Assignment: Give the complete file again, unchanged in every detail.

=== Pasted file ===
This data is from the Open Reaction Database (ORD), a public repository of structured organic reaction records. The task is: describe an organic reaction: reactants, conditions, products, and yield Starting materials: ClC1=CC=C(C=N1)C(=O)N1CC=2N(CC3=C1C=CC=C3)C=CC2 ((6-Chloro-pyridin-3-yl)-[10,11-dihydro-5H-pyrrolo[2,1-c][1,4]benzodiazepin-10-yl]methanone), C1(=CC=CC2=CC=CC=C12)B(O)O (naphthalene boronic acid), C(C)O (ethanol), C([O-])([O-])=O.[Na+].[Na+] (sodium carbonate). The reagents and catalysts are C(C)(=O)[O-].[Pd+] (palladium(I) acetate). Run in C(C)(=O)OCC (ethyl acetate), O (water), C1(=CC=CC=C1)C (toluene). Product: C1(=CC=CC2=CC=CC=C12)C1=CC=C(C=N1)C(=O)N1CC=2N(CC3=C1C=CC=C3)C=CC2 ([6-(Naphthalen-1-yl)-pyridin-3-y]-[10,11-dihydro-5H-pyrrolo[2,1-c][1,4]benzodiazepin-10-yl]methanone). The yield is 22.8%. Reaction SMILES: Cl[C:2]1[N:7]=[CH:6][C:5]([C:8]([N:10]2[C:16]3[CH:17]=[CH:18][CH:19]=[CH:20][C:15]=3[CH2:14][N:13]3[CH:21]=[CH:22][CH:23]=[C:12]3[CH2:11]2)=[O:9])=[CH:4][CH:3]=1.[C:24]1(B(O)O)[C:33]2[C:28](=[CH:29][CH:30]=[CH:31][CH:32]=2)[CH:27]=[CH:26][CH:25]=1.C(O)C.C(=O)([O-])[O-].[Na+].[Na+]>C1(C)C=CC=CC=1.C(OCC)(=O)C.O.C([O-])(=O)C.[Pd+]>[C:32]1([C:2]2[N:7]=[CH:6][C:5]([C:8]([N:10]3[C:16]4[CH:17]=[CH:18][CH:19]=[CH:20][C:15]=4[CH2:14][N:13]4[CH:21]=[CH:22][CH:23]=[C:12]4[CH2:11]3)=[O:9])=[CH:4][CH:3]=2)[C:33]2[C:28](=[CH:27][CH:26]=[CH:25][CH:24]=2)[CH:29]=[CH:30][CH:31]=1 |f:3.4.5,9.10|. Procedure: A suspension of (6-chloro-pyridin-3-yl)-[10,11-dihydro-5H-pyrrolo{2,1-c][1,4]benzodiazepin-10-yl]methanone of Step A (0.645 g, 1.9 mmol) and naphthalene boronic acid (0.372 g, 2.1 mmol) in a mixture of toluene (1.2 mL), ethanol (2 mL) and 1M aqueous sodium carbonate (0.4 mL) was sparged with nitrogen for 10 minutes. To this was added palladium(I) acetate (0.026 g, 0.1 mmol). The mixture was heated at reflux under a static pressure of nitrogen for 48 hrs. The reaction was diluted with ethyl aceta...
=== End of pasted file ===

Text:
This data is from the Open Reaction Database (ORD), a public repository of structured organic reaction records. The task is: describe an organic reaction: reactants, conditions, products, and yield Starting materials: ClC1=CC=C(C=N1)C(=O)N1CC=2N(CC3=C1C=CC=C3)C=CC2 ((6-Chloro-pyridin-3-yl)-[10,11-dihydro-5H-pyrrolo[2,1-c][1,4]benzodiazepin-10-yl]methanone), C1(=CC=CC2=CC=CC=C12)B(O)O (naphthalene boronic acid), C(C)O (ethanol), C([O-])([O-])=O.[Na+].[Na+] (sodium carbonate). The reagents and catalysts are C(C)(=O)[O-].[Pd+] (palladium(I) acetate). Run in C(C)(=O)OCC (ethyl acetate), O (water), C1(=CC=CC=C1)C (toluene). Product: C1(=CC=CC2=CC=CC=C12)C1=CC=C(C=N1)C(=O)N1CC=2N(CC3=C1C=CC=C3)C=CC2 ([6-(Naphthalen-1-yl)-pyridin-3-y]-[10,11-dihydro-5H-pyrrolo[2,1-c][1,4]benzodiazepin-10-yl]methanone). The yield is 22.8%. Reaction SMILES: Cl[C:2]1[N:7]=[CH:6][C:5]([C:8]([N:10]2[C:16]3[CH:17]=[CH:18][CH:19]=[CH:20][C:15]=3[CH2:14][N:13]3[CH:21]=[CH:22][CH:23]=[C:12]3[CH2:11]2)=[O:9])=[CH:4][CH:3]=1.[C:24]1(B(O)O)[C:33]2[C:28](=[CH:29][CH:30]=[CH:31][CH:32]=2)[CH:27]=[CH:26][CH:25]=1.C(O)C.C(=O)([O-])[O-].[Na+].[Na+]>C1(C)C=CC=CC=1.C(OCC)(=O)C.O.C([O-])(=O)C.[Pd+]>[C:32]1([C:2]2[N:7]=[CH:6][C:5]([C:8]([N:10]3[C:16]4[CH:17]=[CH:18][CH:19]=[CH:20][C:15]=4[CH2:14][N:13]4[CH:21]=[CH:22][CH:23]=[C:12]4[CH2:11]3)=[O:9])=[CH:4][CH:3]=2)[C:33]2[C:28](=[CH:27][CH:26]=[CH:25][CH:24]=2)[CH:29]=[CH:30][CH:31]=1 |f:3.4.5,9.10|. Procedure: A suspension of (6-chloro-pyridin-3-yl)-[10,11-dihydro-5H-pyrrolo{2,1-c][1,4]benzodiazepin-10-yl]methanone of Step A (0.645 g, 1.9 mmol) and naphthalene boronic acid (0.372 g, 2.1 mmol) in a mixture of toluene (1.2 mL), ethanol (2 mL) and 1M aqueous sodium carbonate (0.4 mL) was sparged with nitrogen for 10 minutes. To this was added palladium(I) acetate (0.026 g, 0.1 mmol). The mixture was heated at reflux under a static pressure of nitrogen for 48 hrs. The reaction was diluted with ethyl aceta...